The El Cortez, a hotel and casino is a relatively small downtown Las Vegas gaming venue a block from the Fremont Street Experience and Las Vegas Boulevard. The official marketing slogan has been "Where locals come to play" since the El Cortez has traditionally attracted Las Vegas residents weary of large casinos geared towards tourists. Slots, table games and a race and sports book occupy one floor of the main pavilion. It is one of the oldest casino-hotel properties in Las Vegas having continuously operated at the same Fremont Street location since 1941. Primarily Spanish Colonial Revival in style, it reflects a 1952 remodel when the facade was modernized. On February 22, 2013, the structure was placed on the National Register of Historic Places.
Marion Hicks and J.C. Grayson built the El Cortez, downtown Las Vegas' first major resort, in 1941 for $245,000. The location at 6th Street and Fremont was originally considered too far from downtown, but it quickly became so profitable, Bugsy Siegel, Meyer Lansky, Gus Greenbaum and Moe Sedway bought the property in 1945 from J. Kel Houssels for $600,000. John Kell (J. Kell) Houssels, Sr. (1895–1979) had originally opened the 59-room hotel and casino before the sale to the major organized crime figures. Houssels purchased the hotel back from Siegel's group in 1946 for $766,000. In 1963, the Pavilion Rooms were added after the hotel was purchased by Jackie Gaughan. Another 15-story tower addition was completed in 1980. The 64-room Cabana Suites were completed in the former Ogden House in 2009 bringing the total room count to its current 364. Gaughan, a casino owner and operator since the early 1950s, lived in the El Cortez tower penthouse and was known to be on the casino floor almost daily. The property is one of the few casinos to have never changed its exterior facade in Las Vegas, retaining the same signage and ranch themed architecture for over seventy years.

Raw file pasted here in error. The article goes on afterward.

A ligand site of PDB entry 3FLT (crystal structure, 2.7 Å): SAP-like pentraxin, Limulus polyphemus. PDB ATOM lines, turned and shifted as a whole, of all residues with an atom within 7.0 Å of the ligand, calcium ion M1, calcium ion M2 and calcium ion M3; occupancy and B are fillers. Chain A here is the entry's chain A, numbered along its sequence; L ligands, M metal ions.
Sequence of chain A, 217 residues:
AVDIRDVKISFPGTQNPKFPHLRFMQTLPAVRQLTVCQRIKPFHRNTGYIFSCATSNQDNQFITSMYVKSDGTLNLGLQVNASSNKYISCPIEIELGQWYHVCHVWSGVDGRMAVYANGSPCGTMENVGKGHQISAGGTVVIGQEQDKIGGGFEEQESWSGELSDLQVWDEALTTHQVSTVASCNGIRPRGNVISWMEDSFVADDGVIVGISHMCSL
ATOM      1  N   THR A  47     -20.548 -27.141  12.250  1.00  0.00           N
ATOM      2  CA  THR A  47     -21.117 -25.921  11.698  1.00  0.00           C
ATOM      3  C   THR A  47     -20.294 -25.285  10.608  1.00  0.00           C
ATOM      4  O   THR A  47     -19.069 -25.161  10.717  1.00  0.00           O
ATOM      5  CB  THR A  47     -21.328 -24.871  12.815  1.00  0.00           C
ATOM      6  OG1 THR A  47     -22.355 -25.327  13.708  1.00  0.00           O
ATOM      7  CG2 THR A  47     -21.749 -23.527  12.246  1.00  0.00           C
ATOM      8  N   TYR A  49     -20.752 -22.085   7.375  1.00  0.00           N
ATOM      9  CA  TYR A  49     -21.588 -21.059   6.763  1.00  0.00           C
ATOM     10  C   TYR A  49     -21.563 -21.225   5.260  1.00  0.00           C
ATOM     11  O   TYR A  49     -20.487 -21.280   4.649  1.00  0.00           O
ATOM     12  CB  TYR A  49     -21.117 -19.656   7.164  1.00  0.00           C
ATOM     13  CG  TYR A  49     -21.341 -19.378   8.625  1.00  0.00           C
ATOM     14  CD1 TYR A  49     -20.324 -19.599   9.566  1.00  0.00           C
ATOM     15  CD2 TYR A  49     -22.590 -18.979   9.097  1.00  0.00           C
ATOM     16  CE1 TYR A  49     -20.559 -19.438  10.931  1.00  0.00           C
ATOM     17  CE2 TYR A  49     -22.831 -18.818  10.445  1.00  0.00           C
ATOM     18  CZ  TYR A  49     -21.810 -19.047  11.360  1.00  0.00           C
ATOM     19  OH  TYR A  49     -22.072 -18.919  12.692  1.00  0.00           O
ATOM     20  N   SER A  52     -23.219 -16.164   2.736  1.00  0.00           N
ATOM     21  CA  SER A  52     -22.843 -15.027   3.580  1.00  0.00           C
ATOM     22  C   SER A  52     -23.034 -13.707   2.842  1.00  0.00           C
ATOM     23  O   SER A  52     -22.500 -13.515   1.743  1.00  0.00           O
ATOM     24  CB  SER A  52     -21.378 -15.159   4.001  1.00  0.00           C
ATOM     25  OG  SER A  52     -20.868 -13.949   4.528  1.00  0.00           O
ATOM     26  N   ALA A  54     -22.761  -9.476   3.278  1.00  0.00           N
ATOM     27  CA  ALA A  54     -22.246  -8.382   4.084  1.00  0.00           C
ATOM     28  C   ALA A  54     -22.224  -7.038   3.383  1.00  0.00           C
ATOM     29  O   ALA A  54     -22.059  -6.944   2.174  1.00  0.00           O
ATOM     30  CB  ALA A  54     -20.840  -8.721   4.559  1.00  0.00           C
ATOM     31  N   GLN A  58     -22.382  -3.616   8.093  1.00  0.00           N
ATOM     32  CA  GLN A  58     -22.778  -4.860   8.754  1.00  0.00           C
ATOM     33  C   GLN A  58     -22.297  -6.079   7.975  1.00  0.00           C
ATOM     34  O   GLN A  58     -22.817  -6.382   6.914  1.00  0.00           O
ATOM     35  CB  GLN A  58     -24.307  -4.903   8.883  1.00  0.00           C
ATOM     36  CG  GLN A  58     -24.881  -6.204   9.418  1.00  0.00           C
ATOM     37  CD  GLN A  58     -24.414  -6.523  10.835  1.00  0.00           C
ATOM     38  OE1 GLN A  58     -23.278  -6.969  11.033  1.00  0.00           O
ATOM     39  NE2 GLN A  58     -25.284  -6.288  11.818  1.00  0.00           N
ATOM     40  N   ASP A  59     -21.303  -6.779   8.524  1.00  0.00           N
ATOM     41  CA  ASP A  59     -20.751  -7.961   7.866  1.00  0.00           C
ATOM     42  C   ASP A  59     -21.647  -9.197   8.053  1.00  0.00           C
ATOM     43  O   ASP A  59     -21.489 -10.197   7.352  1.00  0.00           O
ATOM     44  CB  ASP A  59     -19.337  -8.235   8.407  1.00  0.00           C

Jackie Gaughan's son Michael Gaughan ran the sports and race book in the current casino under the name South Point Race and Sports Book during the late 2000s, but the sports book is now run by Station Casinos. The El Cortez has undergone several renovations, with the latest major remodeling completed in 2006. New carpet, marble flooring, gaming machines, refurbished guest rooms and an upgraded kitchen for the restaurant were added. Although only a block away from the Fremont Street Experience, the hotel is part of the newly created Fremont East section of downtown. It has also created a main entrance off Las Vegas Boulevard (5th Street) by opening a block long pedestrian walkway from the boulevard to the hotel's main entrance on 6th Street. The El Cortez is also well known in the casino industry as the most prominent "break-in house" for new table game dealers to get experience before moving onto bigger properties. Recently the coffee shop has been extensively renovated and renamed Cafe Cortez. The fine-dining restaurant has been renamed The Flame. The separate hotel in the back, the 100-room Ogden House, has been completely renovated into the 64 suite Cabana Suites.
In 2009, Jackie Gaughan sold the El Cortez and its properties to Kenny Epstein. Gaughan continued to live at the casino and still played poker in the poker room until his death on March 12, 2014.